Isotopic evidence for Plio-Pleistocene environmental change at Gona, Ethiopia

Naomi E. Levin, Jay Quade, Scott W. Simpson, Sileshi Semaw, Michael Rogers

Research output: Contribution to journalArticle

128 Scopus citations

Abstract

A 4.5 Ma record of fluvial and lacustrine deposits is well exposed at Gona, in the Afar Depression of Ethiopia. We use isotopic values of pedogenic carbonate and fossil teeth to reconstruct Plio-Pleistocene environmental change at Gona. An increase in δ13C values of pedogenic carbonates since 4.5 Ma points to a shift from woodlands to grassy woodlands in the early Pliocene, -10.4 to -3.9‰ (VPDB), to more open but still mixed environments in the late Pleistocene, -3.0 to -1.4‰ (VPDB). This pattern is also seen in isotopic records elsewhere in East Africa. However, at 1.5 Ma the higher proportion of C4 grasses at Gona is largely a result of a local facies shift to more water-limited environments. The wide range of δ13C values of pedogenic carbonate within single stratigraphic levels indicates a mosaic of vegetation for all time intervals at Gona that depends on depositional environment. Elements of this mosaic are reflected in δ13C values of both modern plants and soil organic matter and Plio-Pleistocene soil carbonate, indicating higher amounts of C4 grasses with greater distance from a river channel in both the modern and ancient Awash River systems. δ18O values of pedogenic carbonates increase up-section from -11.9‰ in the early Pliocene to -6.4‰ (VPDB) in the late Pleistocene. The wide range of δ18O values in paleovertisol carbonates from all stratigraphic levels probably reflects short-term climate changes and periods of strong evaporation throughout the record. Based on the comparison between δ18O values of Plio-Pleistocene pedogenic carbonates and modern waters, we estimate that there has been a 6.5‰ increase in mean annual δ18O values of meteoric water since 4.5 Ma. δ18O values of pedogenic carbonate from other East African records indicate a similar shift. Increasing aridity and fluctuations in the timing and source of rainfall are likely responsible for the changes in δ18O values of East African pedogenic carbonates through the Plio-Pleistocene.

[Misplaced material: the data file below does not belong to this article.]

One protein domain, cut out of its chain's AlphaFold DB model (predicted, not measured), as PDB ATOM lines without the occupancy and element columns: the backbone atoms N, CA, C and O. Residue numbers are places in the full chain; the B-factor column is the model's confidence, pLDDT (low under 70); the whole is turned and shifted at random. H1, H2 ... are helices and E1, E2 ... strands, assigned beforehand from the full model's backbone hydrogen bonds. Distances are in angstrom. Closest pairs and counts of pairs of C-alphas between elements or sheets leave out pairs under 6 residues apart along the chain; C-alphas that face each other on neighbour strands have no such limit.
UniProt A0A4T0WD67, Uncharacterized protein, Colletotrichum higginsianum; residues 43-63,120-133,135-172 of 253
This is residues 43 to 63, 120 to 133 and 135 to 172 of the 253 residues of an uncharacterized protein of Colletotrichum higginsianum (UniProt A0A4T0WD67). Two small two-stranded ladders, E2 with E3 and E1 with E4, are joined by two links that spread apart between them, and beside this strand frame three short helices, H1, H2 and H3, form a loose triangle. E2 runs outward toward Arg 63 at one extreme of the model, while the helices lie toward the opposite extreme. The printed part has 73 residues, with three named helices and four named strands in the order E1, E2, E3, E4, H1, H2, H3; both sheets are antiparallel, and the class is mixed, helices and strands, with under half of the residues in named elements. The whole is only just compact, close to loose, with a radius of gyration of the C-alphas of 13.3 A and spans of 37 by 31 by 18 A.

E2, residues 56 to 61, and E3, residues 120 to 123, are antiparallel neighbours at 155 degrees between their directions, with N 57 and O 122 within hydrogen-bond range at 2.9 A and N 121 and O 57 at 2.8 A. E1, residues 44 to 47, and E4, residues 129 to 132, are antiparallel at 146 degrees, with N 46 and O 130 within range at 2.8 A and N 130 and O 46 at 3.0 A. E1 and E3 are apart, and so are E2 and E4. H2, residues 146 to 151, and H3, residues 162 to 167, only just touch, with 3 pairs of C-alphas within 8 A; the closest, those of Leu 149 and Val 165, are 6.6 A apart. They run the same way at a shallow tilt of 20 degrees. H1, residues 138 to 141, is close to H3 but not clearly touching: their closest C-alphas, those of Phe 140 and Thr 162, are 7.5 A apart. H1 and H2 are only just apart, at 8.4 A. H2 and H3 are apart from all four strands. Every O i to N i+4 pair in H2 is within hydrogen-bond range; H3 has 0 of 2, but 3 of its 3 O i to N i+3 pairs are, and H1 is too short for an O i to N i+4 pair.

Original languageEnglish (US)
Pages (from-to)93-110
Number of pages18
JournalEarth and Planetary Science Letters
Volume219
Issue number1-2
DOIs
Publication statusPublished - Feb 28 2004

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Keywords

  • East Africa
  • Ethiopia
  • Isotopes
  • Paleoclimate
  • Paleosols
  • Plio-Pleistocene

ASJC Scopus subject areas

  • Geochemistry and Petrology
  • Geophysics

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